Macclesfield Canal Conservation Area
This principally includes the canal corridor but also extends
through Bollington to provide protection for Clarence Mill and
Clarence Terrace, all of the property between the canal and the
Middlewood Way as far south as Clough Bank. On the east side of
the canal it also includes the wharf at Hurst Lane and that at
Grimshaw Lane opposite Adelphi Mill. Also included is Bobbin Cottage
just south of bridge 28.
The following text is taken with kind permission from Macclesfield
Borough Council's Conservation Area Guide for Owners & Occupiers.
The Industrial Revolution could never have gathered pace without
improved transport. In the early stages of industrialisation, that
transport took the shape of canals, which at first tended to link
navigable rivers, but soon developed to form a comprehensive route
network which transformed the movement of bulk goods, fuel and
building materials within that area of central England which was
destined to become the industrial heartland of the nation. In Cheshire,
we have the first of these waterways, the Bridgewater Canal, and
one of the last, the Macclesfield Canal.
Early canals tended to be "contour canals"; in other words, they
meandered across the landscape following, as far as was possible,
the natural level of the land to avoid the necessity for locks.
However, by the end of the canal age engineers such as Telford
had anticipated later railway engineering by moulding the landscape
to the canal; the waterway would run deep into hills by way of
cuttings or tunnels and would be carried high above plains or valleys
on embankments or aqueducts. The Macclesfield
Canal is a fine example of a late canal for, apart from a flight
of twelve locks at Bosley in the south of Macclesfield District,
the canal runs for over fifteen miles at over 500 feet without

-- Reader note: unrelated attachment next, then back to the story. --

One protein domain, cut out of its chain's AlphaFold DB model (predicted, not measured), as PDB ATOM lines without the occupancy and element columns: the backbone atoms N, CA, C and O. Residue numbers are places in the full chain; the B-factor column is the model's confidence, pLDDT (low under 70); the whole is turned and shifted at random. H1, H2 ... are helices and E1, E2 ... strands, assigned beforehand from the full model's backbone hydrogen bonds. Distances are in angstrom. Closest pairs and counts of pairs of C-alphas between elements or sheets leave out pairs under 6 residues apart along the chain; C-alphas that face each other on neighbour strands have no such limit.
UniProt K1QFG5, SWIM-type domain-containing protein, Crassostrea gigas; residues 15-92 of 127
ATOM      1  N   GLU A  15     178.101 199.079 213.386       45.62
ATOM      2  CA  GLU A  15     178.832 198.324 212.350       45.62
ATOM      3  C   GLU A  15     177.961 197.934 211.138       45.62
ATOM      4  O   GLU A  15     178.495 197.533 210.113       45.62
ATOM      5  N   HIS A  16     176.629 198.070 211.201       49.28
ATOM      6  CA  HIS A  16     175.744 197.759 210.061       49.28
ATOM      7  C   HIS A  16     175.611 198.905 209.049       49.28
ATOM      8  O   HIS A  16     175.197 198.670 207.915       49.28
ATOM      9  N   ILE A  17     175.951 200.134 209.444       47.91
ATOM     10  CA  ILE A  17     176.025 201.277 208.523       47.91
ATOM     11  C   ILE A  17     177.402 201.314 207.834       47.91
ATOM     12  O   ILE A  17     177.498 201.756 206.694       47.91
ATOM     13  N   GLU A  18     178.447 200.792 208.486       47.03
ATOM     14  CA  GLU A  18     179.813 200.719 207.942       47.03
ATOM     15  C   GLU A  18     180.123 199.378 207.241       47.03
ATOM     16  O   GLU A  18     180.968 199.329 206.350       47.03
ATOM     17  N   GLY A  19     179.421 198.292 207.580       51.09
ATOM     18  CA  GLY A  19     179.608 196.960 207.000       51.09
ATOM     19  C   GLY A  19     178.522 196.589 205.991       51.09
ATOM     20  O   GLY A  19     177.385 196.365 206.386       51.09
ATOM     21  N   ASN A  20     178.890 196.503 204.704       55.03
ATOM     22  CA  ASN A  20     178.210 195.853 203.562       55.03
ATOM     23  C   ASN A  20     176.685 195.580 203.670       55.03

a change in level, a feat achieved only by considerable landscape
reformation and impressive works of engineering.
The Macclesfield Canal was cut to shorten the journey between
Manchester and the Midlands. For fifty years, traffic has had no
alternative but to use the Bridgewater Canal to reach the Trent
and Mersey Canal, a considerable dog-leg. Telford surveyed the
line of a new canal in 1825, conceived to link the Trent & Mersey
with the Peak Forest Canal, but the actual construction and the
detailed design was supervised by William Crosley. The canal was
opened in 1831 during the earliest dawn of the railway age.
Despite the subsequent rapid development of railways, the Macclesfield
Canal enjoyed many years of brisk trade, especially in coal and
cotton. A railway company took it over in 1846 and ran it efficiently,
but after the Great War the narrowness of the canal led to an inability
to compete with more modern forms of transport and resulted in
an inevitable commercial decline.
Today the canal carries almost no freight, but has become an important
component of a circle of canals known as the "Cheshire Ring", which
are heavily used for cruising, walking and other recreation. Along